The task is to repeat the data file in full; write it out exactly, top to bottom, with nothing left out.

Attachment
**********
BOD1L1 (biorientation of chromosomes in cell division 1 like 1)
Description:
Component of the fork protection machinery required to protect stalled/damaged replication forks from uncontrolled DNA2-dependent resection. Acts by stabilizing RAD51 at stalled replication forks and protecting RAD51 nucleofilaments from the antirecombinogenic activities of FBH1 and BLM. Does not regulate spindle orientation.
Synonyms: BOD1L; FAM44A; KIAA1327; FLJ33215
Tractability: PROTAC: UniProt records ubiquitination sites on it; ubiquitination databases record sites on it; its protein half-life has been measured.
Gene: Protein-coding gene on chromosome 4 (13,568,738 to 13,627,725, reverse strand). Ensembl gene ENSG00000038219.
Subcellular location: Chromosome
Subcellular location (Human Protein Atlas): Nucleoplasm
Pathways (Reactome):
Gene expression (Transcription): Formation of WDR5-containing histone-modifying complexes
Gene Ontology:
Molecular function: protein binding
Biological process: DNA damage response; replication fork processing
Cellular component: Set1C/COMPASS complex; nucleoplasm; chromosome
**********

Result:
BOD1L1 (biorientation of chromosomes in cell division 1 like 1)
Description:
Component of the fork protection machinery required to protect stalled/damaged replication forks from uncontrolled DNA2-dependent resection. Acts by stabilizing RAD51 at stalled replication forks and protecting RAD51 nucleofilaments from the antirecombinogenic activities of FBH1 and BLM. Does not regulate spindle orientation.
Synonyms: BOD1L; FAM44A; KIAA1327; FLJ33215
Tractability: PROTAC: UniProt records ubiquitination sites on it; ubiquitination databases record sites on it; its protein half-life has been measured.
Gene: Protein-coding gene on chromosome 4 (13,568,738 to 13,627,725, reverse strand). Ensembl gene ENSG00000038219.
Subcellular location: Chromosome
Subcellular location (Human Protein Atlas): Nucleoplasm
Pathways (Reactome):
Gene expression (Transcription): Formation of WDR5-containing histone-modifying complexes
Gene Ontology:
Molecular function: protein binding
Biological process: DNA damage response; replication fork processing
Cellular component: Set1C/COMPASS complex; nucleoplasm; chromosome